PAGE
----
The view of Pigeon Park that gets shown on the media is an outsider’s: gawking from the window of a commuter’s car or through the blue lens of a police reality TV show. The stories these narrators tell are cruel and condemning melodramatic tales of misery, desperation and disease. There are no human beings in their stories, and no human histories of struggle, love, family and home. The stories from the park benches in Pigeon Park, however, are quite the opposite; from inside the Park you can see the essential truth of the Downtown Eastside community: home to the homeless, community for those who are outsiders to Vancouver’s glitz and glam.
Over the years hundreds of people who don’t feel quite comfortable in other places in the city, or even in the Downtown Eastside, have made Pigeon Park home. Tina James, a low-income Indigenous woman and illicit drinker who passed away in her room in the Grand Union Hotel in the summer of 2012, told the DT East shortly before she passed away:
“Pigeon Park is my comfort zone; it’s where all my friends are. My room is like a closet so I’m up and out of my place at 6:30am. And I’m there all day every day, even in the rain and snow. In the community centres I feel judged. If I go in there they smell my breath and make me feel like I don’t belong. But in the park I have a little family. My life is in the block between the Grand Union and Pigeon Park. If anything goes wrong and I need help I go see my family in Pigeon Park.”
At Pigeon Park and in the Downtown Eastside as a whole the struggle against gentrification is about the sort of belonging Tina felt at Pigeon Park. That belonging is protected by taking up space that richer people want, like the community still does every day on those old benches and with protests like the Pidgin Picket.
Pigeon Park and community resistance
Safe Fixing Site, 2002: Not long after co-op radio moved out of old Mercantile Bank building that forms the backdrop of Pigeon Park, the storefront at 327 Carrall was home to Vancouver’s first (illegal) supervised injection site was opened. Ran by a single volunteer nurse, activists, and many peer support workers, the Safe Fixing Site at Pigeon Park warded off police crackdowns, defended IV drug users against an HIV and HepC epidemic, and was a major part of the pressure that produced the funded and legal Insite drop-in and Vancouver’s policy shift to harm reduction.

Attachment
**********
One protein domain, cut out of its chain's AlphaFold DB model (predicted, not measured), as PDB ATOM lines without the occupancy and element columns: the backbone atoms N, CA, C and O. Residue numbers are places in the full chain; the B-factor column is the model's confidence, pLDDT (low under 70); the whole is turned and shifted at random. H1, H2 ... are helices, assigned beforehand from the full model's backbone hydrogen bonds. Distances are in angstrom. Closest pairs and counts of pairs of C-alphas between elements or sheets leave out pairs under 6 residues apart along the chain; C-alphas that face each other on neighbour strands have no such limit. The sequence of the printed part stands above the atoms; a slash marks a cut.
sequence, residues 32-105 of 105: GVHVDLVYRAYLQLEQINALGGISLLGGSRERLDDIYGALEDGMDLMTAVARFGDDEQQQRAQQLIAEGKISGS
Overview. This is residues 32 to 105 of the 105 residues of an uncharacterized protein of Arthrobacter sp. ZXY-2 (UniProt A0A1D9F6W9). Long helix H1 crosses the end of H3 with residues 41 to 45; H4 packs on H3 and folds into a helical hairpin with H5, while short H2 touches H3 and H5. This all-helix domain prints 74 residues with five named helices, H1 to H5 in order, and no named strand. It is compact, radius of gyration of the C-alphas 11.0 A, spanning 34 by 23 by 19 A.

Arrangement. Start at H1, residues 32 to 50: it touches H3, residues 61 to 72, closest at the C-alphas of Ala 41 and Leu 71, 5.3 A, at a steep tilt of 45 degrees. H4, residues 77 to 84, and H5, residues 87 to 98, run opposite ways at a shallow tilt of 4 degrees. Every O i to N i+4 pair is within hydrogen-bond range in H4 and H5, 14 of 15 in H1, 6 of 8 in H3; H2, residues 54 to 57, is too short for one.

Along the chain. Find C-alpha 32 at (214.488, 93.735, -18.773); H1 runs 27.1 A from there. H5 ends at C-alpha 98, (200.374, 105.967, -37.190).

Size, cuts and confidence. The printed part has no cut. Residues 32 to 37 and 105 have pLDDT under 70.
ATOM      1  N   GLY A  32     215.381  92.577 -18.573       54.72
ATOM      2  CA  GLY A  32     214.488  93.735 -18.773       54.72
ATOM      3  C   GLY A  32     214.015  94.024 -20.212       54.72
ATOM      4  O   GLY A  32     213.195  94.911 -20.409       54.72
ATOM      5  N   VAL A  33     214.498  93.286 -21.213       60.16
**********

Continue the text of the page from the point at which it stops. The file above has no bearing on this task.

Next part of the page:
Squatting for housing justice, 2006: The Anti-Poverty Committee squatted the North Star Hotel for two days in the fall of 2006. Downtown Eastside housing activists demanded the government buy privately owned hotels in the lead-up to the Olympics to stop mass evictions and rent increases. The pressure worked and in 2007 the province bought 24 SRO hotels, which had their rents fixed to welfare shelter rate, and also promised 14 sites of social housing, which is still being built 7 years later.
Olympics contest for public space, 2009: As the Olympics approached, the city and police adopted a maximum-ticket policy around Pigeon Park and other community gathering spaces along the Hastings transit-route. Neighbourhood elder Barbara Pascal told the Courier newspaper at the time, “It’s a cops’ park now, not a residents’ park,” and explained that she was afraid to stop there because of the threat of being ticketed for a frivolous bylaw violation. The community fought back. Pigeon Park was the staging ground for major anti-Olympics actions, and the grandest one of all, the Olympic Tent Village, was held just around the corner and down the block from Pigeon Park. The community pushed police sweeps back.
DNC Street Market and Fair, 2010-2012: The community push-back against anti-poor discriminatory bylaw enforcement continued with the Downtown Eastside Neighbourhood Council’s weekly Street Market and Fair in Pigeon Park and the surrounding streets. The Street Market and Fair started in May 2010 as a protest against street vendors getting jailed off repeat street vending tickets and to take public space against boutique and condo gentrification pressing on Pigeon Park from all sides. Although a new set of market organizers have taken it away from its protest and anti-gentrification roots, the weekly low-income community presence at Pigeon Park and on Carrall St remains an important bulwark against the tide of higher-income shoppers and boutiques.
The struggle continues… Pigeon Park for the people!
Shortly before passing away unexpectedly in July 2012 Tina James said, “The cops are bugging me to get out of Pigeon Park all the time now. It’s my real home and I’m not going anywhere just because the yuppies want it now.”
On top of losing low-income affordable housing at 334 Carrall and the Burns Block across Hastings to gentrification and rent increases the community is also battling city plans to push the people out of Pigeon Park. In 2009, as part of their “Carrall St Greenway” plan the city tried (and failed) to rebrand the park “Pioneer Place”. The largely Indigenous regular park-users were suitably offended. The Greenway Plan itself also includes anti-poor regulations and design strategies like “Crime Prevention Through Environmental Design”.
The living legacy of Pigeon Park is the defense of the low-income and Indigenous communities as a whole: their right to be in public on their own terms, their rights to dignified, secure and healthy housing, and their right to stay in the communities they love. The future of Pigeon Park may be embattled, but if history is any guide, it will remain forever a peoples’ park and a home base for community struggles for social justice.